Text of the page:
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By Meg Barton
Posted On: Dec 04, 2006

Preventing Heat Illness

St. Joseph’s/Candler Sports Medicine

Young people are at higher risk for heat illness, so parents should ensure kids are consuming nutritious foods such as vitamin D and calcium, and drinking adequate amounts of water. Also, acclimatizing to the extreme summer heat will help promote a healthy athlete.

Coaches should be aware of the heat and humidity when conducting practice. An early morning or later evening practice is recommended to prevent heat illness. Shorter hours during the first week (7-14 days) of practice, will allow the athletes to adapt to sweat loss, and the importance of hydration. This is especially important prior to summer camp, when practice is held twice or even three times per day.

Hydration is the key to preventing heat related illness. Water is not enough. Sports drinks like Gatorade helps the athlete stay better hydrated, than water alone. Drinking water and sports drinks before, during and after exercise will help prevent dehydration and heat illness. Many student athletes would prefer to drink sports drinks anyway, due to the taste. Water just doesn't appeal to many athletes. If you want your athletes to stay well hydrated, offer water and sports drinks, before, during and after practices.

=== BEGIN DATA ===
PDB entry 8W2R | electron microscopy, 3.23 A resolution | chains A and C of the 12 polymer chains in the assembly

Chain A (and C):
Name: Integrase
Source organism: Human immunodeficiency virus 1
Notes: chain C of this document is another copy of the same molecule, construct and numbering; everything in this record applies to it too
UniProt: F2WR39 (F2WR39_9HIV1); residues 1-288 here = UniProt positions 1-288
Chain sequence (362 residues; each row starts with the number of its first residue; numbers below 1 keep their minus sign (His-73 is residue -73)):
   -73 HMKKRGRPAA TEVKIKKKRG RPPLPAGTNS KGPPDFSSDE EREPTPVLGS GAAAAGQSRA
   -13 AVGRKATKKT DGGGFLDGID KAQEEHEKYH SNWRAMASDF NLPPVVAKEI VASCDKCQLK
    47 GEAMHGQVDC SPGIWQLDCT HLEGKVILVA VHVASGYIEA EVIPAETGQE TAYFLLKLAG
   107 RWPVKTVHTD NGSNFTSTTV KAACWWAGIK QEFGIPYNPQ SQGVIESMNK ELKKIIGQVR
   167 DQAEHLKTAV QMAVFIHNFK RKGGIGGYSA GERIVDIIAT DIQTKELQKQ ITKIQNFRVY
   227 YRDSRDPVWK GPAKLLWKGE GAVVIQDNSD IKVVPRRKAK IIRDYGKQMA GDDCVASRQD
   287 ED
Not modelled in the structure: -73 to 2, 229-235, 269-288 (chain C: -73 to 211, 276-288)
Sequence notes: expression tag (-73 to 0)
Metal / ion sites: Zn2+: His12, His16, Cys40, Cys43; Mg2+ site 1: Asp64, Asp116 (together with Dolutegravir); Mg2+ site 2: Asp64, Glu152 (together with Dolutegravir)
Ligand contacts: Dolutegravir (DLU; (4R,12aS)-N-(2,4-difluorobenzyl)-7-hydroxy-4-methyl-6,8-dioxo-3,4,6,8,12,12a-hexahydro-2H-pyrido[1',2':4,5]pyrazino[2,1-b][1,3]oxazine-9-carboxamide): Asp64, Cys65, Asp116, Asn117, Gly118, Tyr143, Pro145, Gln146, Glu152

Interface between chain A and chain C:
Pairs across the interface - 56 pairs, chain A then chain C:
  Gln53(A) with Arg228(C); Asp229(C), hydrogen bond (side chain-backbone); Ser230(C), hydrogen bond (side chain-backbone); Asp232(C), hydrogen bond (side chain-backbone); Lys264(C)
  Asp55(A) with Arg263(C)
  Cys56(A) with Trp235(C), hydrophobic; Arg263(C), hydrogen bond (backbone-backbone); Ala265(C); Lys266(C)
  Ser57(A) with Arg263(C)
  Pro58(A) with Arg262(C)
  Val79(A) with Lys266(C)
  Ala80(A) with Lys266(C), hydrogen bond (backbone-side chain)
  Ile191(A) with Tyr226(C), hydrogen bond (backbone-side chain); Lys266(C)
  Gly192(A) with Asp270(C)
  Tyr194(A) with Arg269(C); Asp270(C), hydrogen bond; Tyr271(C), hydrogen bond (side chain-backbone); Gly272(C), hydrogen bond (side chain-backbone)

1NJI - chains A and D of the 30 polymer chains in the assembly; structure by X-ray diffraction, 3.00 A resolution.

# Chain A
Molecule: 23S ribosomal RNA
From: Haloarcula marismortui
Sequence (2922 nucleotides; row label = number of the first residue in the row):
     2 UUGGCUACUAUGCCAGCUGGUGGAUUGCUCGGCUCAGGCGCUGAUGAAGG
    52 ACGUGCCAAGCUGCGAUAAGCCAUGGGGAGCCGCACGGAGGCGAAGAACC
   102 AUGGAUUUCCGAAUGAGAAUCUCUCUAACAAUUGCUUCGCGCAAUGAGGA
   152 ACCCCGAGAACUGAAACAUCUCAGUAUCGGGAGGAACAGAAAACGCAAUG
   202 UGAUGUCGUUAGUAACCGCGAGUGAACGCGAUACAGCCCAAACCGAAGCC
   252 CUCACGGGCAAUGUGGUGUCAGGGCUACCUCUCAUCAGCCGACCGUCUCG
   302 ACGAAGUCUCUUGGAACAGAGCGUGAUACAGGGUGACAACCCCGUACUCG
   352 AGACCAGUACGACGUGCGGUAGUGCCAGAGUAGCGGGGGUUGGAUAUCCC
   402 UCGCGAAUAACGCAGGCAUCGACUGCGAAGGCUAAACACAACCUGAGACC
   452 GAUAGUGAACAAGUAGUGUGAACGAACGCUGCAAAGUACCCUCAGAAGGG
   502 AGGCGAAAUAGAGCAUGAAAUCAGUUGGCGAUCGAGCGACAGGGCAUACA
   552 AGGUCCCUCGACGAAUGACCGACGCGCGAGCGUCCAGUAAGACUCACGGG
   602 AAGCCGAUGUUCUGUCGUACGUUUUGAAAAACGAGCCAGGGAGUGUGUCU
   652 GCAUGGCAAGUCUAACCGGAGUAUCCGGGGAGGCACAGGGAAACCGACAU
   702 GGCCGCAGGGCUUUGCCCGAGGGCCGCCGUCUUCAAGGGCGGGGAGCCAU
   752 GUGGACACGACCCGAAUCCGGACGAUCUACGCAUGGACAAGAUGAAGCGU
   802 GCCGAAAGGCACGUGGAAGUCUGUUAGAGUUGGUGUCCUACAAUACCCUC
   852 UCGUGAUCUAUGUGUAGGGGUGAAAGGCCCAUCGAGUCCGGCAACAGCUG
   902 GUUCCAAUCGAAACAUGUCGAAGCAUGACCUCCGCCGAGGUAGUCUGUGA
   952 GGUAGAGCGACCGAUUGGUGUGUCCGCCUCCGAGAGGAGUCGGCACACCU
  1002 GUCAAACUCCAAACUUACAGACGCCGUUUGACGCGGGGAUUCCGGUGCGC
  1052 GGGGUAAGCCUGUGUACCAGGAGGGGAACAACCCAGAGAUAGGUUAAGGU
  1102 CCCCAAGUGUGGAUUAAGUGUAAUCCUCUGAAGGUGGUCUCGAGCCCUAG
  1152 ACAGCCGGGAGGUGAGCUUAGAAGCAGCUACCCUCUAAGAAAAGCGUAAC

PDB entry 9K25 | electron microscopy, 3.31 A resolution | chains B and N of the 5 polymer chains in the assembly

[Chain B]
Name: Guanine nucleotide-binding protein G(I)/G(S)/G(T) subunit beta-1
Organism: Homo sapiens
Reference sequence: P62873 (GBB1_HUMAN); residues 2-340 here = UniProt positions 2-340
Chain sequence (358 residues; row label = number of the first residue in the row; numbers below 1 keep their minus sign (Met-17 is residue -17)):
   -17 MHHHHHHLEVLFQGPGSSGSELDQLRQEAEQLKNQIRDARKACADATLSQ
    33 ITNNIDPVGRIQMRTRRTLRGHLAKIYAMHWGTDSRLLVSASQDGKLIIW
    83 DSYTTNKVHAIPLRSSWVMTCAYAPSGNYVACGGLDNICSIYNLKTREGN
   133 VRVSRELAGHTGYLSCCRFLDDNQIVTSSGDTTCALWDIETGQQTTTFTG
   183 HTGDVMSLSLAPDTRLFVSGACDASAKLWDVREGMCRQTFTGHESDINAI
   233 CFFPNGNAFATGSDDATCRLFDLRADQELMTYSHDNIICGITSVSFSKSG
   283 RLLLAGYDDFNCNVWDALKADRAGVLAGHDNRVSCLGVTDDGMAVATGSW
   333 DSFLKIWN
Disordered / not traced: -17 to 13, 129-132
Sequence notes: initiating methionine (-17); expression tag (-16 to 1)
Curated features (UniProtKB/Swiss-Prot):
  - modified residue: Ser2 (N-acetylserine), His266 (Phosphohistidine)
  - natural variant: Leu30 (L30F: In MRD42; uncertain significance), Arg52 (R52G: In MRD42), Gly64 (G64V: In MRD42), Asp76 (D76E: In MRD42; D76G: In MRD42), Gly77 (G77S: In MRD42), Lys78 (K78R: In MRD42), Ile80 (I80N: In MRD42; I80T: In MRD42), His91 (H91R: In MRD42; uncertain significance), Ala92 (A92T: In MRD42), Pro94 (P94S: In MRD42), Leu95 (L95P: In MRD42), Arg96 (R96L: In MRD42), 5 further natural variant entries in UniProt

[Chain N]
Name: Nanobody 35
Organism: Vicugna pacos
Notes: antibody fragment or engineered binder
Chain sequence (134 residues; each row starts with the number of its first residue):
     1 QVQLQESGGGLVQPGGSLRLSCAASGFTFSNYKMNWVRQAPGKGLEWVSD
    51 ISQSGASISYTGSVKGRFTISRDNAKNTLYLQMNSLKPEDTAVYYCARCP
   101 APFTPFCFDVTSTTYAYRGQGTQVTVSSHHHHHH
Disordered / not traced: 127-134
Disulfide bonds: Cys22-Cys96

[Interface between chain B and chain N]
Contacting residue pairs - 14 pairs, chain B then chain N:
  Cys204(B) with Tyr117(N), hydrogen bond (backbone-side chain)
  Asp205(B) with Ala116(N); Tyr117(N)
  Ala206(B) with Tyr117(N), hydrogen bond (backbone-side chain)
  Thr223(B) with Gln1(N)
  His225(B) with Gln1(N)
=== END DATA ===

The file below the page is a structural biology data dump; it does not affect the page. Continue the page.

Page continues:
Athletic Trainers and Coaches should watch for behavioral risk factors and high-risk athletes. Athletes who have not been sleeping well, athletes who have been recently ill, those who are prone to dehydration (chronic under drinkers on the field), and larger athletes who might be under-fit, overweight and not acclimatized, these athletes are at a higher risk for heat illness than the average athlete.

Players that are dehydrated will fatigue earlier, lose coordination skills and have a higher risk of heat exhaustion, heat illness or heat stroke. Football players need to drink throughout the day whether they are thirsty or not. It is recommended that in-season athletes avoid carbonated drinks, caffeinated drinks and alcohol. Carbonated drinks may cause bloating and decrease the amount of fluid consumed. Caffeinated drinks may cause the body to lose body fluids, especially through urination.

Information derived from

Preventing Heat Illness

Football Coaches Guide to Heat Illness and Hydration

IAFF Local 574
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